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GBP/USD: the interest rate is expected to rise. But…

GBP/USD: the interest rate is expected to rise. But…

The pound is declining in the first half of today's European session. Its decline accelerated after the publication of inflation indicators at 06:00 (GMT), which indicated a slowdown in inflation in the UK in September.

The consumer price index (CPI), which reflects the dynamics of retail prices for a group of goods and services that make up the British consumer basket, and is a key indicator of inflation, came out with a value for September of +0.3% (against the forecast of +0.4% and +0.7% in August). In annual terms, the growth of the British CPI amounted to +3.1% (against the forecast of +3.2% and +3.2% in August).

The UK Producer Selling Price Index (PSPI) also came in at September values, mostly weaker than the forecast and previous values.

Following the release of the indices, the GBP / USD pair is down about 0.4% by the time this article was published, to 1.3755. On Tuesday, the GBP / USD pair briefly rose to a new 5-week high of 1.3832, mainly amid a weakening dollar (in particular, dollar buyers reacted negatively to weak macro statistics from the US and a sharp decline in industrial production in the US in September, by -1.3%, while the market expected to grow by +0.2%).

The slowdown in inflation, on the one hand, is a negative factor for the pound, as it postpones the likelihood of the Bank of England raising the interest rate to a later date.

On the other hand, the decline in inflation strengthens the national currency.

At the same time, economists expect a sharp acceleration in inflation in October due to higher utility tariffs and a partial increase in VAT. In addition, prices for energy and gasoline are growing, and their deficit remains. According to economists, the slowdown in inflation in September is unlikely to force the Bank of England to stop raising its key interest rate from the current level of 0.1% in the coming months, as previously announced by the central bank leadership. For example, the head of the Bank of England, Andrew Bailey, recently said that due to high inflation rates, the central bank will probably have to act a little faster than originally anticipated. In late September, Andrew Bailey hinted that despite weak economic growth, the Bank of England may soon raise interest rates to moderate inflation.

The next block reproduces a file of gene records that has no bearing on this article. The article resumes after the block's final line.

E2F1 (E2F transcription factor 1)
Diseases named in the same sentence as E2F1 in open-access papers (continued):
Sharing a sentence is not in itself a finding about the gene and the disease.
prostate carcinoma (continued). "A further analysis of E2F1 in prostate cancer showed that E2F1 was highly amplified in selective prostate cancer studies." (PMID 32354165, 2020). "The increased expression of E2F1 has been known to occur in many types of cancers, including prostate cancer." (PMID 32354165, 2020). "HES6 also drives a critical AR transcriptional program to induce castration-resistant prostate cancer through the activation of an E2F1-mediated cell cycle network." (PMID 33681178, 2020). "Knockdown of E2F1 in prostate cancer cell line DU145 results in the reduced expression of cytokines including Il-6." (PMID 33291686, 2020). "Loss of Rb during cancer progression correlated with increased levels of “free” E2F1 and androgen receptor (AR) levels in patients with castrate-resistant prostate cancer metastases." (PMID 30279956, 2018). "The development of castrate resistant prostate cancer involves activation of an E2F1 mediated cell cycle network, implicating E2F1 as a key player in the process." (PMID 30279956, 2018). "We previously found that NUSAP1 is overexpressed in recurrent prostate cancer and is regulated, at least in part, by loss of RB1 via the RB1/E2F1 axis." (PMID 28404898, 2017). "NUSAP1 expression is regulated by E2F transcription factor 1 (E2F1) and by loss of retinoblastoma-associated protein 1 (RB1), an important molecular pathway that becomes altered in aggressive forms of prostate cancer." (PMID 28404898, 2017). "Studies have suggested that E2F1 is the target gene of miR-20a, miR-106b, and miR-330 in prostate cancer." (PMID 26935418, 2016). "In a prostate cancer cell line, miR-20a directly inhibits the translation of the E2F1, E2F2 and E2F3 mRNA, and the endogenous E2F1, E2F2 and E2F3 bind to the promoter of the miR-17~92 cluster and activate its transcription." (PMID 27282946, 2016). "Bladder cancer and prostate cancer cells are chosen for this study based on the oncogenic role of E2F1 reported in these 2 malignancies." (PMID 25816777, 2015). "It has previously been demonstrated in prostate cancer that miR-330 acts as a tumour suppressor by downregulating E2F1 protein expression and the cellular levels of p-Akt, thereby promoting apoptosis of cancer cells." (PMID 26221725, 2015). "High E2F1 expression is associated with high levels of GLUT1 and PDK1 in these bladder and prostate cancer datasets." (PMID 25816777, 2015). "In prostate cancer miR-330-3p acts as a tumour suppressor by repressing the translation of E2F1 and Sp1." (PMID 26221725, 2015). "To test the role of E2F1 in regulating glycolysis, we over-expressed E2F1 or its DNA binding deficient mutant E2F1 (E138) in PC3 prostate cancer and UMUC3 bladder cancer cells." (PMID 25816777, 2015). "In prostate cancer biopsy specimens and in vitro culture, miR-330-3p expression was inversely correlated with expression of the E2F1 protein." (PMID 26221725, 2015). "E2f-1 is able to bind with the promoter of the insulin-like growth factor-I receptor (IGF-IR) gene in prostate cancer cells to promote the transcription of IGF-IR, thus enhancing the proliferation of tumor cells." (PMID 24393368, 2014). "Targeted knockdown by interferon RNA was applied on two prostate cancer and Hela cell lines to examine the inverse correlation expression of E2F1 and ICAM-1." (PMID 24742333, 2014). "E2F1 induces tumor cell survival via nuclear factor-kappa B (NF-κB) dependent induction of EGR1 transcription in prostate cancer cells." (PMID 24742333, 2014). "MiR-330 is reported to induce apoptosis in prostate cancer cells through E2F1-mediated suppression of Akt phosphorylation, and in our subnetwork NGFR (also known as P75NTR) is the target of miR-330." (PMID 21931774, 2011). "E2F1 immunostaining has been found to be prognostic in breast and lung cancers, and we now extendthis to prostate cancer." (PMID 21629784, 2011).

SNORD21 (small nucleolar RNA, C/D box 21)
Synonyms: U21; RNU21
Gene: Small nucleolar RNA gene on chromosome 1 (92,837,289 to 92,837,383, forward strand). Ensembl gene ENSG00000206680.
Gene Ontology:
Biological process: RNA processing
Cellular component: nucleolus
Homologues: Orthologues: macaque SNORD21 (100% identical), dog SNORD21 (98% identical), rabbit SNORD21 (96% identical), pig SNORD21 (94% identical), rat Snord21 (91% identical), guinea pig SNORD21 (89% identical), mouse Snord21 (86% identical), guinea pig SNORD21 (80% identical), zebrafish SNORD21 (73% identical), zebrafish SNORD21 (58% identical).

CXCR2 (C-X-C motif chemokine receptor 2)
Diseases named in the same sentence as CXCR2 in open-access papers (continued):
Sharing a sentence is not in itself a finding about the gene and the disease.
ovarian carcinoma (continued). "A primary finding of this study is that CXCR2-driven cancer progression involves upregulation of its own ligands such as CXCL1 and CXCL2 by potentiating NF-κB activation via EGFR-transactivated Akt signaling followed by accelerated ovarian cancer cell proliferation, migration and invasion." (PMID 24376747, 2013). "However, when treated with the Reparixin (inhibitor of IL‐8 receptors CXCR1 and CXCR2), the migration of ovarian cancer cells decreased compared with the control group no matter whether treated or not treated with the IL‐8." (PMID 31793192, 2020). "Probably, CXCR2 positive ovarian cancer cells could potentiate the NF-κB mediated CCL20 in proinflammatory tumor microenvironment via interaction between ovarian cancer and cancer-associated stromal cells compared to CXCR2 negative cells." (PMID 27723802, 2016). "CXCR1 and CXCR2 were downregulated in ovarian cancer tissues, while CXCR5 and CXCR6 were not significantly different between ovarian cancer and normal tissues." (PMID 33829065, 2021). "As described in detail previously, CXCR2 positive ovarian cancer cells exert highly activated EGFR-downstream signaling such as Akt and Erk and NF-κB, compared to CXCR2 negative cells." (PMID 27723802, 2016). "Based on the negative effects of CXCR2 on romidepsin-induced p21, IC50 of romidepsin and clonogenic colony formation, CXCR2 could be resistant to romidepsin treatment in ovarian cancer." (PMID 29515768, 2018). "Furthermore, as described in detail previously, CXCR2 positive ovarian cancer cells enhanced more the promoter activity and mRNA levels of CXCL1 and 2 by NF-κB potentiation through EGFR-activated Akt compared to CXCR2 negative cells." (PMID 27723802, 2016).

The Bank of England expects that in April 2022 the annual inflation rate will accelerate to about 5%, and by the end of 2022 it will slow down to the target level of 2% set by the bank. Nevertheless, the bank's executives fear that high inflation rates will persist for a long time, therefore, they may nevertheless begin to tighten monetary policy, despite the possible negative scenario of a slowdown in the British economy due to the growing shortage of goods and labor resources. The combination of these two factors - weak GDP growth with the threat of stagflation and high inflation - is a dangerous situation for the economic development of the country, which recently completed Brexit.

Nevertheless, the attitude of the Bank of England management regarding the tightening of monetary policy remains tough so far. Now, many market participants assume that the Bank of England's key interest rate could reach 0.45% by the end of 2021 and 0.95% by June 2022. The pound quotes also include an increase of another 15-30 basis points based on the results of the next few meetings of the bank.